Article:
Those people of Greek origin may find my first name rather unusual. Even though, as a surname, "Rizos" is not infrequent in Greece (especially in the Epirus area) as a first name it is. I can tell you for sure though that I am not the only Rizos around!

Family tradition has it that Rizos was originally the surname of the male ancestors in the family line. For unclear reasons, possibly some time in the 18th century, one of those persons became known with his religious title (Sakellarios: an old officium of the Eastern Orthodox church, partly in use still today, whose origin can be traced back to the church - and imperial - administration structures of the 6th century - if not earlier - Eastern Roman Empire, commonly known as Byzantine Empire. Literally, Sakellarios is the person taking care of the sakelle, the latter word being used for treasury). Thus, Rizos made its way to the next generations as a first name (following the Greek custom of naming grandchildren after their grandparents) and Sakellarios as a surname (gradually changing to its genitive form). I should add, however, that there are strong indications, from various sources, that 'Rizos' might not have been so uncommon as a first name around the 17th-18th century in areas of what is today Central Greece.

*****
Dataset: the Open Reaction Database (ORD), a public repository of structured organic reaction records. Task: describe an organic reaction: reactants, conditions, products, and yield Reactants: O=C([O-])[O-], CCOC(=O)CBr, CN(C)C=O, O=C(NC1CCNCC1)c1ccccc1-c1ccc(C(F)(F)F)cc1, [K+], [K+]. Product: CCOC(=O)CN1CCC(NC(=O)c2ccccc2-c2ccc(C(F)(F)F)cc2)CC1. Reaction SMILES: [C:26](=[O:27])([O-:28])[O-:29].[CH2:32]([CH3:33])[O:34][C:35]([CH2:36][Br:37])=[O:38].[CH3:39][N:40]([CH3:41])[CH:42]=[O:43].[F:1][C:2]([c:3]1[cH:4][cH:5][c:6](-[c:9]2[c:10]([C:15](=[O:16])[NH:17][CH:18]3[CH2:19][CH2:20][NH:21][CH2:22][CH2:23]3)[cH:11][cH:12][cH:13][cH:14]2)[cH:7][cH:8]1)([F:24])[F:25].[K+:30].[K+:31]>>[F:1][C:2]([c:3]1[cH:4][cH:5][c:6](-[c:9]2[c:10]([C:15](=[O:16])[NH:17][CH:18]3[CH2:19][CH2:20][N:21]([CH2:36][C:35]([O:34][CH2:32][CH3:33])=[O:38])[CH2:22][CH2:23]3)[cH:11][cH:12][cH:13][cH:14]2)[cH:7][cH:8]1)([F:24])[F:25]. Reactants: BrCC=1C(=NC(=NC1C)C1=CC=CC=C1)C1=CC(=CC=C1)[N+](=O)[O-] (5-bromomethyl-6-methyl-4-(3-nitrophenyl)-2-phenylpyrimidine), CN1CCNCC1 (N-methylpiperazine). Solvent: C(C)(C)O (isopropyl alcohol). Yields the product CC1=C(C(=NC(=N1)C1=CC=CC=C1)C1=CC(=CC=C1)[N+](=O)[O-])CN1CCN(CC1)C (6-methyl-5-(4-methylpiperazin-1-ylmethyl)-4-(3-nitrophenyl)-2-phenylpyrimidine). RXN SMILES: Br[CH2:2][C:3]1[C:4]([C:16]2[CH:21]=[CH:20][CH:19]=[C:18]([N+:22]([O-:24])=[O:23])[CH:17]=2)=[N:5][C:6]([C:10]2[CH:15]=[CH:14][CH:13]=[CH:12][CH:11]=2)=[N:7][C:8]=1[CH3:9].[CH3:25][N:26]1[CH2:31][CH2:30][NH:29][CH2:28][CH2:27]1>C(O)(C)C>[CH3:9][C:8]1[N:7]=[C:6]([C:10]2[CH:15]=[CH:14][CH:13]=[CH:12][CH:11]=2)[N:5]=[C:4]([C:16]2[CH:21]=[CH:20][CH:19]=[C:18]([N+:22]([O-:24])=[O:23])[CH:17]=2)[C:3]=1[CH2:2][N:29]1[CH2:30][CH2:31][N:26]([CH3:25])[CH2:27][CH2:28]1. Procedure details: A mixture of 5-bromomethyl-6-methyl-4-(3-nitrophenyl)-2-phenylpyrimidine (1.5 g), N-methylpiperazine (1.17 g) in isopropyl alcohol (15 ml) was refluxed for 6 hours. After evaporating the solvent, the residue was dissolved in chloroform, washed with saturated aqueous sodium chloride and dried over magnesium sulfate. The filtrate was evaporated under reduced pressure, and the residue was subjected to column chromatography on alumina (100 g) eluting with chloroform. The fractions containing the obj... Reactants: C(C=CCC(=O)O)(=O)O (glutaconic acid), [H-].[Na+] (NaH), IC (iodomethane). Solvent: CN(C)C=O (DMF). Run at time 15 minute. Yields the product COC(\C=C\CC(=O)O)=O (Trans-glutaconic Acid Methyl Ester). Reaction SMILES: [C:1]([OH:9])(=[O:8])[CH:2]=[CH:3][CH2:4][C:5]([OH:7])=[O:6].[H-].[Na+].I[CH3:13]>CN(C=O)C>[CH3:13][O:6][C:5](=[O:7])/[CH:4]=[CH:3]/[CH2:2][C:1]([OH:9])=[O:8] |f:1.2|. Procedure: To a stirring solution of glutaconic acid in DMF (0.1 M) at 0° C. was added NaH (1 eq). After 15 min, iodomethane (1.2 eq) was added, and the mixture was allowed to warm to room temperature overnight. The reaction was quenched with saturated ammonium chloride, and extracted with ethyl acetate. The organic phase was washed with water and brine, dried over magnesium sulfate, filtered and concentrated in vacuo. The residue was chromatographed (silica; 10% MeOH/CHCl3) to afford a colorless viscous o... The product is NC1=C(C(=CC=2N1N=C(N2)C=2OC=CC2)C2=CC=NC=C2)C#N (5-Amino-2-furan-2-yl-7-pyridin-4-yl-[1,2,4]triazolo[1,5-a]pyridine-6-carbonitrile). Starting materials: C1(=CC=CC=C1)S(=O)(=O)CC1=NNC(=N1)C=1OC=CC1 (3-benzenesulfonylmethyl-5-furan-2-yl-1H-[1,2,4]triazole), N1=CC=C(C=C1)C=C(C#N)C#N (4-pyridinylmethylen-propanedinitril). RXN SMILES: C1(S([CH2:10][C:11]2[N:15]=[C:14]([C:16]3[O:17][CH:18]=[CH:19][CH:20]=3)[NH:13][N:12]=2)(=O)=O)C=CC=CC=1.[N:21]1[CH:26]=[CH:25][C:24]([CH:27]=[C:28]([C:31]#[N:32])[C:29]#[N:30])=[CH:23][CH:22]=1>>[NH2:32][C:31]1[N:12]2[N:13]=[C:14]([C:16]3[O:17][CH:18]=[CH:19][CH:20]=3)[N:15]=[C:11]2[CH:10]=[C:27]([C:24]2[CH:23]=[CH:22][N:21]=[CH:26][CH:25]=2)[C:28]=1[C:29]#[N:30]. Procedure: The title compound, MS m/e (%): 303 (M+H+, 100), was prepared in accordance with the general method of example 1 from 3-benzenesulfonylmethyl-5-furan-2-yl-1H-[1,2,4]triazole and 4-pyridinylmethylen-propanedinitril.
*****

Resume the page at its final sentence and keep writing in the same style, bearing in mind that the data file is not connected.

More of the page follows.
If you know about occurrences of Rizos as a first name or, even more, if you are another person (one of the few!) whose first name is Rizos, I would love to hear from you; in particular, what area of Greece your name is coming from. I'd be also interested in any information on possible connections between the greek Rizos (etymology is most likely clear), the italian Rizzo - common in the south of Italy I think -, the albanian/slavic names Rizo, or even the spanish surname Rizos. I suspect that in some of these cases the similarity is just a coincidence, but I am not sure if this is true in all cases.

PS: As part of my family research, I am looking for information related to the following:

If you are connected or have any info, feel free to drop a note.

PPS: Reference to my great-great-great-great-grandfather (this is 6 generations ago) in the paternal line, from a 1789 manuscript:

Reference to my great-great-great-great-grandfather in the paternal line from a 1789 manuscript

PPPS: The first time that someone in my ancestral line was mentioned in a scientific article: one of my great-great-grandfathers in a 1894 article published in Virchows Archiv (still published by Springer today). The reason? According to the article, he died 115 years old!